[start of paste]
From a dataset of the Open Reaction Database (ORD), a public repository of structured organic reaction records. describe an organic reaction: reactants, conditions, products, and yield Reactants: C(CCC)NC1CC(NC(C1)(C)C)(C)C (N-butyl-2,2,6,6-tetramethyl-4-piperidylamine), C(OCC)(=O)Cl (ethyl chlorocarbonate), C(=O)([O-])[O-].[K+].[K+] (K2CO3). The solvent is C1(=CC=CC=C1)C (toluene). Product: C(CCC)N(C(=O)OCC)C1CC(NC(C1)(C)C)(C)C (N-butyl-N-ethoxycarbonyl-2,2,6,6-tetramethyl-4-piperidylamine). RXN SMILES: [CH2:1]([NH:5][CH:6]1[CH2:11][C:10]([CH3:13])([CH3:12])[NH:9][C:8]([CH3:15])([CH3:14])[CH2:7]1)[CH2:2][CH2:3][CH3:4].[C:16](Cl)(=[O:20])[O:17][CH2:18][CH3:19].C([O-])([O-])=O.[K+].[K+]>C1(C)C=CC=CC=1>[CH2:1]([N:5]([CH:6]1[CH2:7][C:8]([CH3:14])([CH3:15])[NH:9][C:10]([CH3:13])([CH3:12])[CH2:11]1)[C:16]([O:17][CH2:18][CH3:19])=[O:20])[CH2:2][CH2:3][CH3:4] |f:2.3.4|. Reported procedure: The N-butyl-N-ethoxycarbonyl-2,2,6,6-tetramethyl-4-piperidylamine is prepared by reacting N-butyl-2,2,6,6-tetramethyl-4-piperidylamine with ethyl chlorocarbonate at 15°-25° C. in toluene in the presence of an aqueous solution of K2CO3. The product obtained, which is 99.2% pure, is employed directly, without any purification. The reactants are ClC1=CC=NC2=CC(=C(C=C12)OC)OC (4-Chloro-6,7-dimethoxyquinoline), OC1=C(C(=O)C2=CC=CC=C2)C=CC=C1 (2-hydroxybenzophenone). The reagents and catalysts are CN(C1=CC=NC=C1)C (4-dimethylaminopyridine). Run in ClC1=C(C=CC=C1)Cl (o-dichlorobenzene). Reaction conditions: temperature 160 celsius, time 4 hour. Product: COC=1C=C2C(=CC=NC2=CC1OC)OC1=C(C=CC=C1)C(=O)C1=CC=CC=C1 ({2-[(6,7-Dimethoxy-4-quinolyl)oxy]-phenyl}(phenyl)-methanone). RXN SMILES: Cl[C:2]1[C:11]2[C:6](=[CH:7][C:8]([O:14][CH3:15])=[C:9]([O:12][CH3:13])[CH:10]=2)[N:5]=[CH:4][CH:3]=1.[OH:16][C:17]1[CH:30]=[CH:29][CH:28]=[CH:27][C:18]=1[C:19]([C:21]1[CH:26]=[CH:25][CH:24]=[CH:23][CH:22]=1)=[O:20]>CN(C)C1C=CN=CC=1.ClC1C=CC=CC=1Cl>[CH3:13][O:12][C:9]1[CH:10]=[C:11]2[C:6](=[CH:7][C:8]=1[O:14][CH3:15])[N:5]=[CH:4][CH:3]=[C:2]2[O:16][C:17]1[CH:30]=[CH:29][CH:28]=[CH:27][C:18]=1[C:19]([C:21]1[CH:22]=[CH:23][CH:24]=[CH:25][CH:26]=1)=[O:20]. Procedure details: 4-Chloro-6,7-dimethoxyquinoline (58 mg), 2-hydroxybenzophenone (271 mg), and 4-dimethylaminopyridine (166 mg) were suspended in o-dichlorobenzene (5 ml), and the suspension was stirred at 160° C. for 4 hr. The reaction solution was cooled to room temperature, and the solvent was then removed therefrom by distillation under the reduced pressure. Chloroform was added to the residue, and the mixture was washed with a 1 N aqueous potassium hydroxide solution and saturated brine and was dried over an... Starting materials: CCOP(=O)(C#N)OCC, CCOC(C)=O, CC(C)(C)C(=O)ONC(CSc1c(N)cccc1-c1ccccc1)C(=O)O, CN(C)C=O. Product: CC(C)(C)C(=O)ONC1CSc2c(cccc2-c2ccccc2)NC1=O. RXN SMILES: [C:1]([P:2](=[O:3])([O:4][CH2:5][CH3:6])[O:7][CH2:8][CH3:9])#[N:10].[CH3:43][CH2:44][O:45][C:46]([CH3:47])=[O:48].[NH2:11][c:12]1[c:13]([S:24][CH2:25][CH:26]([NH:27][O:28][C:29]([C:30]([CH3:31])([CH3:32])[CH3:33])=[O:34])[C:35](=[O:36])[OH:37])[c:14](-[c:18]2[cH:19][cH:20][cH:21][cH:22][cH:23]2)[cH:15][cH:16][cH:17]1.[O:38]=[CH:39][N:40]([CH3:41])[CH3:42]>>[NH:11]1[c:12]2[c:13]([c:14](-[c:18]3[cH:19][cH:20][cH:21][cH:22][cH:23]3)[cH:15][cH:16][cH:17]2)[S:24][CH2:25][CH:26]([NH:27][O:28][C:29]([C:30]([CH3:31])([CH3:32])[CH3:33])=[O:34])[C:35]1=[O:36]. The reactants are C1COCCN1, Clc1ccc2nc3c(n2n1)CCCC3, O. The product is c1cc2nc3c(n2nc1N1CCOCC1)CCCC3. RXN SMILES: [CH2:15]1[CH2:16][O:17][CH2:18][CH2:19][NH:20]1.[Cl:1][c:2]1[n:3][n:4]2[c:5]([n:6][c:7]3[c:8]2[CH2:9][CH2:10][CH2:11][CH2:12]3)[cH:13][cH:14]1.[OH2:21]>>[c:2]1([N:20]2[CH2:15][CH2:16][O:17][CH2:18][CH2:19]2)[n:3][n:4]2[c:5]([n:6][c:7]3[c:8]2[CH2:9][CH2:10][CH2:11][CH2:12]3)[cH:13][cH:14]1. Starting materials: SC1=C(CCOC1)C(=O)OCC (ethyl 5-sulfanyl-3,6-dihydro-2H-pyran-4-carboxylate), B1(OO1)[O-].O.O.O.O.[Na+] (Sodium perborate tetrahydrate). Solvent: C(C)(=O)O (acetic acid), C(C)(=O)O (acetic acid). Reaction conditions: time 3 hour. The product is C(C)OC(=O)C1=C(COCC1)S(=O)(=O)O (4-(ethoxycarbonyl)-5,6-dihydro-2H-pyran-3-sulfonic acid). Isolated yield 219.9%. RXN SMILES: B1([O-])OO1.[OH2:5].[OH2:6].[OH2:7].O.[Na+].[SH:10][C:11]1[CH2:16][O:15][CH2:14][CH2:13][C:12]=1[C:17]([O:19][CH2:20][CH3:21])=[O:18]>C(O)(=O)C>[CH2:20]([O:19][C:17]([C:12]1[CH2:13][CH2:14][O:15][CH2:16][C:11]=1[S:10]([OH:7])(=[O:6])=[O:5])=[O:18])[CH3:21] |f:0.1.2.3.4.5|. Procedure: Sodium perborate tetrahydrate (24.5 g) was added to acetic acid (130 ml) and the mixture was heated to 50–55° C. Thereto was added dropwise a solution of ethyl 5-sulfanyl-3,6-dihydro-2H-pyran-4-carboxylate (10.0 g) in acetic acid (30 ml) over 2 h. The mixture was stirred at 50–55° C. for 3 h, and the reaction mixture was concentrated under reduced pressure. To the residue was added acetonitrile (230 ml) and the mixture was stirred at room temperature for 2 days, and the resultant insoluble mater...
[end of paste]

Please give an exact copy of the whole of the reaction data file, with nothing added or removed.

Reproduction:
From a dataset of the Open Reaction Database (ORD), a public repository of structured organic reaction records. describe an organic reaction: reactants, conditions, products, and yield Reactants: C(CCC)NC1CC(NC(C1)(C)C)(C)C (N-butyl-2,2,6,6-tetramethyl-4-piperidylamine), C(OCC)(=O)Cl (ethyl chlorocarbonate), C(=O)([O-])[O-].[K+].[K+] (K2CO3). The solvent is C1(=CC=CC=C1)C (toluene). Product: C(CCC)N(C(=O)OCC)C1CC(NC(C1)(C)C)(C)C (N-butyl-N-ethoxycarbonyl-2,2,6,6-tetramethyl-4-piperidylamine). RXN SMILES: [CH2:1]([NH:5][CH:6]1[CH2:11][C:10]([CH3:13])([CH3:12])[NH:9][C:8]([CH3:15])([CH3:14])[CH2:7]1)[CH2:2][CH2:3][CH3:4].[C:16](Cl)(=[O:20])[O:17][CH2:18][CH3:19].C([O-])([O-])=O.[K+].[K+]>C1(C)C=CC=CC=1>[CH2:1]([N:5]([CH:6]1[CH2:7][C:8]([CH3:14])([CH3:15])[NH:9][C:10]([CH3:13])([CH3:12])[CH2:11]1)[C:16]([O:17][CH2:18][CH3:19])=[O:20])[CH2:2][CH2:3][CH3:4] |f:2.3.4|. Reported procedure: The N-butyl-N-ethoxycarbonyl-2,2,6,6-tetramethyl-4-piperidylamine is prepared by reacting N-butyl-2,2,6,6-tetramethyl-4-piperidylamine with ethyl chlorocarbonate at 15°-25° C. in toluene in the presence of an aqueous solution of K2CO3. The product obtained, which is 99.2% pure, is employed directly, without any purification. The reactants are ClC1=CC=NC2=CC(=C(C=C12)OC)OC (4-Chloro-6,7-dimethoxyquinoline), OC1=C(C(=O)C2=CC=CC=C2)C=CC=C1 (2-hydroxybenzophenone). The reagents and catalysts are CN(C1=CC=NC=C1)C (4-dimethylaminopyridine). Run in ClC1=C(C=CC=C1)Cl (o-dichlorobenzene). Reaction conditions: temperature 160 celsius, time 4 hour. Product: COC=1C=C2C(=CC=NC2=CC1OC)OC1=C(C=CC=C1)C(=O)C1=CC=CC=C1 ({2-[(6,7-Dimethoxy-4-quinolyl)oxy]-phenyl}(phenyl)-methanone). RXN SMILES: Cl[C:2]1[C:11]2[C:6](=[CH:7][C:8]([O:14][CH3:15])=[C:9]([O:12][CH3:13])[CH:10]=2)[N:5]=[CH:4][CH:3]=1.[OH:16][C:17]1[CH:30]=[CH:29][CH:28]=[CH:27][C:18]=1[C:19]([C:21]1[CH:26]=[CH:25][CH:24]=[CH:23][CH:22]=1)=[O:20]>CN(C)C1C=CN=CC=1.ClC1C=CC=CC=1Cl>[CH3:13][O:12][C:9]1[CH:10]=[C:11]2[C:6](=[CH:7][C:8]=1[O:14][CH3:15])[N:5]=[CH:4][CH:3]=[C:2]2[O:16][C:17]1[CH:30]=[CH:29][CH:28]=[CH:27][C:18]=1[C:19]([C:21]1[CH:22]=[CH:23][CH:24]=[CH:25][CH:26]=1)=[O:20]. Procedure details: 4-Chloro-6,7-dimethoxyquinoline (58 mg), 2-hydroxybenzophenone (271 mg), and 4-dimethylaminopyridine (166 mg) were suspended in o-dichlorobenzene (5 ml), and the suspension was stirred at 160° C. for 4 hr. The reaction solution was cooled to room temperature, and the solvent was then removed therefrom by distillation under the reduced pressure. Chloroform was added to the residue, and the mixture was washed with a 1 N aqueous potassium hydroxide solution and saturated brine and was dried over an... Starting materials: CCOP(=O)(C#N)OCC, CCOC(C)=O, CC(C)(C)C(=O)ONC(CSc1c(N)cccc1-c1ccccc1)C(=O)O, CN(C)C=O. Product: CC(C)(C)C(=O)ONC1CSc2c(cccc2-c2ccccc2)NC1=O. RXN SMILES: [C:1]([P:2](=[O:3])([O:4][CH2:5][CH3:6])[O:7][CH2:8][CH3:9])#[N:10].[CH3:43][CH2:44][O:45][C:46]([CH3:47])=[O:48].[NH2:11][c:12]1[c:13]([S:24][CH2:25][CH:26]([NH:27][O:28][C:29]([C:30]([CH3:31])([CH3:32])[CH3:33])=[O:34])[C:35](=[O:36])[OH:37])[c:14](-[c:18]2[cH:19][cH:20][cH:21][cH:22][cH:23]2)[cH:15][cH:16][cH:17]1.[O:38]=[CH:39][N:40]([CH3:41])[CH3:42]>>[NH:11]1[c:12]2[c:13]([c:14](-[c:18]3[cH:19][cH:20][cH:21][cH:22][cH:23]3)[cH:15][cH:16][cH:17]2)[S:24][CH2:25][CH:26]([NH:27][O:28][C:29]([C:30]([CH3:31])([CH3:32])[CH3:33])=[O:34])[C:35]1=[O:36]. The reactants are C1COCCN1, Clc1ccc2nc3c(n2n1)CCCC3, O. The product is c1cc2nc3c(n2nc1N1CCOCC1)CCCC3. RXN SMILES: [CH2:15]1[CH2:16][O:17][CH2:18][CH2:19][NH:20]1.[Cl:1][c:2]1[n:3][n:4]2[c:5]([n:6][c:7]3[c:8]2[CH2:9][CH2:10][CH2:11][CH2:12]3)[cH:13][cH:14]1.[OH2:21]>>[c:2]1([N:20]2[CH2:15][CH2:16][O:17][CH2:18][CH2:19]2)[n:3][n:4]2[c:5]([n:6][c:7]3[c:8]2[CH2:9][CH2:10][CH2:11][CH2:12]3)[cH:13][cH:14]1. Starting materials: SC1=C(CCOC1)C(=O)OCC (ethyl 5-sulfanyl-3,6-dihydro-2H-pyran-4-carboxylate), B1(OO1)[O-].O.O.O.O.[Na+] (Sodium perborate tetrahydrate). Solvent: C(C)(=O)O (acetic acid), C(C)(=O)O (acetic acid). Reaction conditions: time 3 hour. The product is C(C)OC(=O)C1=C(COCC1)S(=O)(=O)O (4-(ethoxycarbonyl)-5,6-dihydro-2H-pyran-3-sulfonic acid). Isolated yield 219.9%. RXN SMILES: B1([O-])OO1.[OH2:5].[OH2:6].[OH2:7].O.[Na+].[SH:10][C:11]1[CH2:16][O:15][CH2:14][CH2:13][C:12]=1[C:17]([O:19][CH2:20][CH3:21])=[O:18]>C(O)(=O)C>[CH2:20]([O:19][C:17]([C:12]1[CH2:13][CH2:14][O:15][CH2:16][C:11]=1[S:10]([OH:7])(=[O:6])=[O:5])=[O:18])[CH3:21] |f:0.1.2.3.4.5|. Procedure: Sodium perborate tetrahydrate (24.5 g) was added to acetic acid (130 ml) and the mixture was heated to 50–55° C. Thereto was added dropwise a solution of ethyl 5-sulfanyl-3,6-dihydro-2H-pyran-4-carboxylate (10.0 g) in acetic acid (30 ml) over 2 h. The mixture was stirred at 50–55° C. for 3 h, and the reaction mixture was concentrated under reduced pressure. To the residue was added acetonitrile (230 ml) and the mixture was stirred at room temperature for 2 days, and the resultant insoluble mater...